employees against the 6 figure salaries of the professional pilots.

So you, in your ignorance, jump on that bashing bandwagon without being armed with the facts. The fact of the matter is this: If you, or any other living, breathing, whining non-achiever wants to make the 6 figure income of a professional pilot - its an open door thats available to you. I've laid it out for you. Its there for the taking. All you have to do is go for it. You
can't sit on the sideline and whine though. Whining won't get you into the Captains seat on a B-767. You also can't leap from your Piper Cherokee into the left seat of that B-777 or B-727. There are no short cuts!! But you can get there; many have made it. So can you. But if you don't want it bad enough to pay the price, or you dont have the commitment, dedication, enthusiasm or determination to get there.....then STOP YOUR BITCHING.

Because, you see, just as much as you obviously don't care what it takes for
an individual to make it to the left seat of a B-747 with 400 passengers on board, we dont give a rats ass that you don't care !! We'll do what we have to do to protect our profession, careers, benefits and salaries. It wasn't a cake walk to get here.....thats obvious because you're not among those that

Have another slice of pizza, flip to a different channel and stop bashing those who chose a tougher career.

DON'T COMPARE MY JOB TO OTHER JOBS!!! A lot has been said and written in the press concerning pilots' salaries and compensation. We have been told about how much it will cost our company, our job has been compared to others, and various subtle and not so subtle threats and intimidation tactics have been hurled at our group. In light of the current situation, please allow me, a pilot to give you a small glimpse into my world...


...How many boardrooms explode over Long Island Sound?
...How many meetings conclude with hundreds of dead bodies?
...How many trucks cost $82 million dollars?
...How many doctors spend half the month away from their families?
...Do the children of media representatives cry when Daddy puts on his
uniform to go to work because they know he'll be gone for a week?
...How many salesmen lose their jobs because they have high blood pressure?
...How many lawyers spent Christmas alone in a crash pad?
...When your wife is watching TV and the program is interrupted by a news
flash of an aircraft accident, does she momentarily freeze in fear for what
she might hear?

There is not another profession in the world where the consequences for
mistakes are so catastrophic and unforgiving.

...I pay the price when somebody loads full oxygen containers in the cargo
...I pay the price when a terrorist has a bone to pick
...I pay the price when loaders forget to set the locks
...I pay the price when engineers design a fuel pump incorrectly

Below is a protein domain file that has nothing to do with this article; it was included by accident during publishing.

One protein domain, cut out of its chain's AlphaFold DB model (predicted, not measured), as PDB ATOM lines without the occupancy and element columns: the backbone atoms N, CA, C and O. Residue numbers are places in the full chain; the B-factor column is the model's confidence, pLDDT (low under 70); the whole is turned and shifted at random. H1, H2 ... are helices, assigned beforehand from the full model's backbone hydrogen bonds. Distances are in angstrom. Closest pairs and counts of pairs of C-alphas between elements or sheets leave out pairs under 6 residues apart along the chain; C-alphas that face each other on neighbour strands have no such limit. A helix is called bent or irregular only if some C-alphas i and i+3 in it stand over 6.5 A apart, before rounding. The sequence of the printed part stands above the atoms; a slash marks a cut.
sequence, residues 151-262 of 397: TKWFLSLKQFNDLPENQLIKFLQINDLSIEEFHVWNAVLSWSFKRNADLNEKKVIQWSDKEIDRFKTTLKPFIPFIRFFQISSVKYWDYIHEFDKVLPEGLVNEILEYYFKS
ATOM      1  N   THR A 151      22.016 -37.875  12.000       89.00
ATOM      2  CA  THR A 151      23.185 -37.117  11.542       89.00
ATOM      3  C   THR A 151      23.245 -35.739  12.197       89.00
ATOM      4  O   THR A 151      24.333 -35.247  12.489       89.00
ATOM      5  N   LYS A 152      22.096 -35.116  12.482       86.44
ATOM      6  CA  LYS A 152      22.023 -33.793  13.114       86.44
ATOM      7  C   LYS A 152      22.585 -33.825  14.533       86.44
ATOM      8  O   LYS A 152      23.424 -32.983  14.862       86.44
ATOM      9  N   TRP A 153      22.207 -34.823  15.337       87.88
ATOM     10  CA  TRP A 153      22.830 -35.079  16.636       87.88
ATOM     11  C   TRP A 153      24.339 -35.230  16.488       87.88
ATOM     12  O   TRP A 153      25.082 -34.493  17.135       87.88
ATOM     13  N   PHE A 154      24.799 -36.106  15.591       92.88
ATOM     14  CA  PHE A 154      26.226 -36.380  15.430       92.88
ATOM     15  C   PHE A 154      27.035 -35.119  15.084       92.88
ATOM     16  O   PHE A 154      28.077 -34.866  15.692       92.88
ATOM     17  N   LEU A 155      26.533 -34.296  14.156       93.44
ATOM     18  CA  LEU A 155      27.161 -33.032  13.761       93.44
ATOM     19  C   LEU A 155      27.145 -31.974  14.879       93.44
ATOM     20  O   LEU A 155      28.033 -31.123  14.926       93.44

...I pay the price when Mother Nature decides to shift the winds...

...Ask the CEO of Value Jet the cost of a DC-9 buried in the
Everglades...The Cost..
...Ask Fred Smith the cost to scrape a DC-10 and MD-11 from the runways at
Steward and Newark...The Cost
...Ask Korean Airlines the cost of a 747 that didn't quite make the runway
at Guam... The Cost
...Ask Fine Air the cost to clean up a DC-8 off a Miami Street... The Cost
...Ask Bob Crandall the cost of a B-757 impacting a Columbian mountain...The
...And if not for their Cool, Calm, Professionalism, what could have been
the cost of a UPS B-727 that suddenly went dark and silent four miles above
Chicago? How much were they worth to you that night? Industry standard or 25
% below? ...... The Cost

...It was I who flew Cobra gunships in the jungles of Vietnam while you worked on your masters degree
...It was I who sits alone at the tip of an F-18 in the silent instant before I am catapulted over a cold, dark sea, while you slept peacefully in your bed
...It was I who, one night watched my wings grow heavy with ice, miles from the safety of the nearest airport praying that I had enough fuel to find clear skies, while you watched Monday night football
...It was I who flew a C-130 into Panamanian gunfire, while you decorated your Christmas tree in 1989
...It was I who faced head-on the fourth largest army in the world over the deserts of Iraq and brought it to its knees, while you watched it on CNN
...It was I who landed an A-6 on a floating piece of tarmac no bigger than your backyard, while you mowed yours
...It was I who orbited in unarmed tankers over enemy territory to replenish others sworn to protect you
...It was I who watched missiles and bullets blossom in my face, yet didn't turn and run, while you watched the flowers in your garden blossom
...It was I who buried a friend
...It is I who knows a little boy who will never play catch with his Dad, so that you may play with your grandchild.

Sir, please don't try to intimidate me.

I am not your enemy, I am your asset, an asset that has experienced and
accomplished things few others dare to try. Realize this and there a few
obstacles we can't overcome.

18th Apr 2001, 11:07

Big Red ' L '
18th Apr 2001, 11:49
So whats your point..????

Its not the fall that kills you...Its the sudden stop.....

18th Apr 2001, 12:42
Can you walk on water??.If not,why not!!
You can do everything else.